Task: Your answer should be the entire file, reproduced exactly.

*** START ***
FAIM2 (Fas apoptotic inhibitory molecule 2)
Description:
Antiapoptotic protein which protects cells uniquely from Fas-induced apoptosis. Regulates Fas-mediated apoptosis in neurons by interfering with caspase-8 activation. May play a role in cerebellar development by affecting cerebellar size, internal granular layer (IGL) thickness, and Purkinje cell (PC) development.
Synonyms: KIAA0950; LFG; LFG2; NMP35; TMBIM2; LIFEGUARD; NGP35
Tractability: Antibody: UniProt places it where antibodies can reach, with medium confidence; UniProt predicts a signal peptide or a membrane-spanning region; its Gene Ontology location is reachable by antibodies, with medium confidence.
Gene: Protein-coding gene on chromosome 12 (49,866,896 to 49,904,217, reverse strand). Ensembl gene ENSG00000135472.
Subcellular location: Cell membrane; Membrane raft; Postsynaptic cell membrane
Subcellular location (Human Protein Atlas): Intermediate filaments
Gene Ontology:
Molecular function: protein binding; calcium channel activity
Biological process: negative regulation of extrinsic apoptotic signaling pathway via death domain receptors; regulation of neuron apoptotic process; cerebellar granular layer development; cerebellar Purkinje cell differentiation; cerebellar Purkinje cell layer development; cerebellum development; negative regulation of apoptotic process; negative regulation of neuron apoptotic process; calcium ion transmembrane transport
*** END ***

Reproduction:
FAIM2 (Fas apoptotic inhibitory molecule 2)
Description:
Antiapoptotic protein which protects cells uniquely from Fas-induced apoptosis. Regulates Fas-mediated apoptosis in neurons by interfering with caspase-8 activation. May play a role in cerebellar development by affecting cerebellar size, internal granular layer (IGL) thickness, and Purkinje cell (PC) development.
Synonyms: KIAA0950; LFG; LFG2; NMP35; TMBIM2; LIFEGUARD; NGP35
Tractability: Antibody: UniProt places it where antibodies can reach, with medium confidence; UniProt predicts a signal peptide or a membrane-spanning region; its Gene Ontology location is reachable by antibodies, with medium confidence.
Gene: Protein-coding gene on chromosome 12 (49,866,896 to 49,904,217, reverse strand). Ensembl gene ENSG00000135472.
Subcellular location: Cell membrane; Membrane raft; Postsynaptic cell membrane
Subcellular location (Human Protein Atlas): Intermediate filaments
Gene Ontology:
Molecular function: protein binding; calcium channel activity
Biological process: negative regulation of extrinsic apoptotic signaling pathway via death domain receptors; regulation of neuron apoptotic process; cerebellar granular layer development; cerebellar Purkinje cell differentiation; cerebellar Purkinje cell layer development; cerebellum development; negative regulation of apoptotic process; negative regulation of neuron apoptotic process; calcium ion transmembrane transport